New Adware Uses Interesting Technique To Avoid Detection
Being more of a nuisance than anything, adware doesn't see as many innovations as other forms of malware. Once in a while, an adware developer surprises the security researchers.
That happened recently when two researchers working for enSilo discovered an innovation in an adware strain, known as DealPly.
As Adi Zeligson and Rotem Kerner indicated in a recent blog post, DealPly has some interesting features bolted on, which make it much more adept than most other forms of adware at avoiding detection by antivirus programs.
The adware is typically installed on a target's machine by being bundled with a legitimate app. Once it's installed, it will add itself to the Windows Task Scheduler and run every hour. Each time it runs, it will contact its command and control server and request instructions.
Here's where things get interesting. DealPly was designed modularly and makes use of Virtual Machine Detection and Machine Fingerprinting techniques.
Microsoft SmartScreen is one of two major systems used to verify the risk of files and web addresses. It's updated regularly with newly blacklisted sites. Naturally, malware authors find this to be a problem because it only gives them a limited window of time before their code and malicious URLs wind up on the list.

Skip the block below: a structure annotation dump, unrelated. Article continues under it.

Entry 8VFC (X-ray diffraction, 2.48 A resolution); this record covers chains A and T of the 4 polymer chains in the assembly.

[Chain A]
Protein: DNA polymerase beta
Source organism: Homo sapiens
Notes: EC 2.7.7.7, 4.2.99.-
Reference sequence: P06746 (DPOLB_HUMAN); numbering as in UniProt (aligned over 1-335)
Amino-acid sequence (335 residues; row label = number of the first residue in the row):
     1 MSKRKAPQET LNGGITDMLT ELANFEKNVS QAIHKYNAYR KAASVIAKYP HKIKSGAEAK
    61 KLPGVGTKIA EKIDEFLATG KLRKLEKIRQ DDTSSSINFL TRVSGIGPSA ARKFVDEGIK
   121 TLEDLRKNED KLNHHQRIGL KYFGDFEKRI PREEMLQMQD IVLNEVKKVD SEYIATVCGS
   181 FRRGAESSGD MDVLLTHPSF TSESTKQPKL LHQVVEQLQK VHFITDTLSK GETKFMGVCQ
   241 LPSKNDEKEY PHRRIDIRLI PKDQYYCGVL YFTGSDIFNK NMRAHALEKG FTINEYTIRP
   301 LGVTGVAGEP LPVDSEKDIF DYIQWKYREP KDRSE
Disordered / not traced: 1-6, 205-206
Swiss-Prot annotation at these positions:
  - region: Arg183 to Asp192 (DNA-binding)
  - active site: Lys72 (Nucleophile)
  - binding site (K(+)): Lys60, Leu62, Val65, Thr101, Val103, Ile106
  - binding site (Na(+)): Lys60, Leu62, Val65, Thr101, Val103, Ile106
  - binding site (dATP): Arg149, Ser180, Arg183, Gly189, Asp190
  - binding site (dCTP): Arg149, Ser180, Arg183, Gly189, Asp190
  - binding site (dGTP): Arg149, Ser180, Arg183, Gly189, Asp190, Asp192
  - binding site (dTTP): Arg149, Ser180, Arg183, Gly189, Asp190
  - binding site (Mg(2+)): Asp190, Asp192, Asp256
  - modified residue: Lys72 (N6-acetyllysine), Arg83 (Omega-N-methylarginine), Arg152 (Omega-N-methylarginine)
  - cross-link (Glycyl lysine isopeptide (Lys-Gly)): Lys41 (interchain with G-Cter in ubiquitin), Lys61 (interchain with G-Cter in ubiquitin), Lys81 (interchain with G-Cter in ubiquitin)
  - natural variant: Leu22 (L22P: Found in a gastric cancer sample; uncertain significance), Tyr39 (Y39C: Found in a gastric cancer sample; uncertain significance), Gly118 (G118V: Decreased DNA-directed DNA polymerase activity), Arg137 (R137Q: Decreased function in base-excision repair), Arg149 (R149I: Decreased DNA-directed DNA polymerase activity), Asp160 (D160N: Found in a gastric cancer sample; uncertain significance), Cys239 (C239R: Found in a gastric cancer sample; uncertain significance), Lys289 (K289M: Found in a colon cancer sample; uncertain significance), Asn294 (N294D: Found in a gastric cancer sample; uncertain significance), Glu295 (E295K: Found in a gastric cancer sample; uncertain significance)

DealPlay, however, contains code that seems to be based on a reverse-engineering of Microsoft SmartScreen. When it contacts its command and control server, it requests a list of hashes and URLs to query using the SmartScreen reputation server. Once it has its list of queries to make, it will send a JSON request to the SmartScreen API to see if the server will respond with any of the following:
UNKN Unknown URL/File
MLWR Malware related URL/File
PHSH Phishing related URL/File
Essentially, this query allows DealPly to know whether it has been blacklisted. If so, the software enters an idled state until it can be updated. This allows DealPly's developers a something close to real-time mechanism to know when they need to update their code, allowing them to stay ahead of the curve. Very clever. Very clever indeed, and troubling to IT staff everywhere. We can expect this technique to be copied by other malware developers, worldwide.